The Prostate Cancer Survivor’s Guide to Eating

Prostate Cancer, Nuts, Death, and Spin

Prostate Cancer, Nuts, Death, and SpinAlmost everyone I know has somehow been touched by cancer. There are many different types of cancer, but among men, prostate cancer is the most common kind. One in six men in the U.S. are diagnosed with prostate cancer every year but if caught early, there is a very high survival rate. The healthcare system and researchers have really improved one’s prognosis. By putting research into practice, many guidelines have been created to help prevent cancer or its recurrence.

I’m sure many people have heard about anti-cancer diets and have adopted other lifestyle modifications to help prevent cancer. Based on current research, men with prostate cancer are able to take control and prevent recurrence or aggressiveness of tumor growth through diet and lifestyle choices.

The World Cancer Research Fund has created lifestyle recommendations in order to decrease the overall risk for those at high risk and to prevent recurrence of cancer. There are eight recommendations and include specifications for:

  • Ideal ranges of body mass index
  • Physical activity levels
  • Consumption of low caloric dense foods (less than 125 calories per 100 grams of food)
  • Consumption of fruits and non-starchy vegetables, salt, legumes, unrefined grains, and red meat.

But do these guidelines prevent cancer? UCLA’s Jonsson Comprehensive Cancer Center published the first study evaluating strict adherence to these recommendations and found a significant link between those that adhered to these recommendations and a decreased risk of aggressive prostate cancer.

The study included 2,212 men, aged 40 to 70, who were newly diagnosed with prostate cancer. The men who failed to adhere to at least four of the recommendations had a 38% increased risk of having an aggressive tumor, compared to those who adhered to four or more of the recommendations.

The recommendations that had the most protective effects were:

  • Consuming less than 500 grams of red meat per week
  • Consuming food products with less than 125 calories per 100 grams of food per day.

Other researchers have looked into these anti-cancer diets as well. Researchers at the University of California, San Francisco evaluated the effects of fat consumption in 4,577 men previously diagnosed with non-metastatic prostate cancer. The study, published in the Journal of the American Medical Association, Internal Medicine, found that replacing 10% of energy intake from carbohydrates with vegetable fats such as canola or olive oils, nuts, seeds, or avocados, could decrease risk of lethal prostate cancer by almost 30%.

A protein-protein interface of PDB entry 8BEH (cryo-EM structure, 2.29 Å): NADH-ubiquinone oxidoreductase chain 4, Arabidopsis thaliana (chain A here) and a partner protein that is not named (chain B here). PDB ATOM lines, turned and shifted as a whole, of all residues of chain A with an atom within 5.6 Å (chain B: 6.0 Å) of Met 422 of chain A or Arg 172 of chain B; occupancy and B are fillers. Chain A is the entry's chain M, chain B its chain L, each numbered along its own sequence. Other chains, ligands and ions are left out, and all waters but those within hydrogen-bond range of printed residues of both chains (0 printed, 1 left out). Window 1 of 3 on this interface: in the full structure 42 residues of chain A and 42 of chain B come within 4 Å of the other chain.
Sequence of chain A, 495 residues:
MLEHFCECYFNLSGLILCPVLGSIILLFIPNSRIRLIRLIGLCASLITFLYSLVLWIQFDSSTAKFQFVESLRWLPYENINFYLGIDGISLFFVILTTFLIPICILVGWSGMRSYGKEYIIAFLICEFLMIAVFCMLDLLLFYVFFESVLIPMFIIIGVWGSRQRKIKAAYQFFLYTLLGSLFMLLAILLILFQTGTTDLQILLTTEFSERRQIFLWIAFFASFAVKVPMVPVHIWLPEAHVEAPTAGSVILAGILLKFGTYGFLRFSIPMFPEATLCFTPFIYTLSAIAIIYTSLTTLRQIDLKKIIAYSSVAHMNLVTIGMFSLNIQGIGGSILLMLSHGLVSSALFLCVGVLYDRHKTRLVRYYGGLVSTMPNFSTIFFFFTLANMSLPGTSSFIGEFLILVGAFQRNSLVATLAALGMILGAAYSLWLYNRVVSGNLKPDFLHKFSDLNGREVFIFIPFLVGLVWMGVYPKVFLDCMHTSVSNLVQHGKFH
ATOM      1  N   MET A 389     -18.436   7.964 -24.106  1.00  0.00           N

However, when replacing trans fats and saturated fats with vegetable fats, significant results were not found for reducing tumor aggressiveness but were found for reduced risk of overall mortality.

The research continues to show that diet can play a role to prevent cancer. An animal study conducted by researchers at the University of Illinois evaluated the effects of consuming tomatoes and soy and the growth of cancerous prostate tumors. There were four groups, with rats exposed to one of the following diets: 10% whole tomato powder; 2% soy germ; tomato powder and soy germ; and a control group (with no tomato or soy germ). The group with the combination of both soy and tomato had the greatest improvement. This study suggests that consuming three to four servings of tomatoes per week and one to two servings of soy foods per day can have a protective effect against prostate cancer.

Evidence has shown that the lycopene found in tomatoes and cruciferous vegetables such as broccoli and cauliflower may decrease the risk of prostate cancer; therefore it is encouraged to include a wide variety of vegetables in your diet as they are full of tons of great nutrients that have many cancer-fighting properties. Although evidence is limited, animal foods such as processed and red meat, as well as milk and dairy products, may increase the risk. Consuming foods high in saturated fat have been linked to a higher risk, whereas omega-3 fats have been associated with lower risk. And one of the most important things to know about anti-cancer diets is that obesity has been strongly linked to a higher risk of prostate cancer. Therefore a heart healthy diet that is rich in vegetables and reduces inflammation, cholesterol and obesity is the best choice to improve overall health and decrease your risk of cancer.

“Prostate,” Nutrition Care Manual 2012;, last accessed July 10, 2013. Access only by subscription.
Freedland, S.J., “Dietary Fat and Reduced Prostate Cancer Mortality: Does the Type of Fat Matter? Comment on “Fat Intake After Diagnosis and Risk of Lethal Prostate Cancer and All-Cause Mortality” Dietary Fat and Reduced Prostate Cancer Mortality,” JAMA Internal Medicine 2013:1-2.
Richman, E.L., et al., “Fat intake after diagnosis and risk of lethal prostate cancer and all-cause mortality,” JAMA Internal Medicine 2013:1-8.
University of Illinois College of Agricultural, Consumer and Environmental Sciences (ACES), “Soy and tomato may be effective in preventing prostate cancer,” ScienceDaily website, May 8, 2013;, last accessed July 8, 2013.
University of California, Los Angeles (UCLA), Health Sciences, “Eating right, exercise may help prostate cancer patients reduce risk of aggressive tumors,” ScienceDaily website, June 29, 2013;, last accessed July 8, 2013.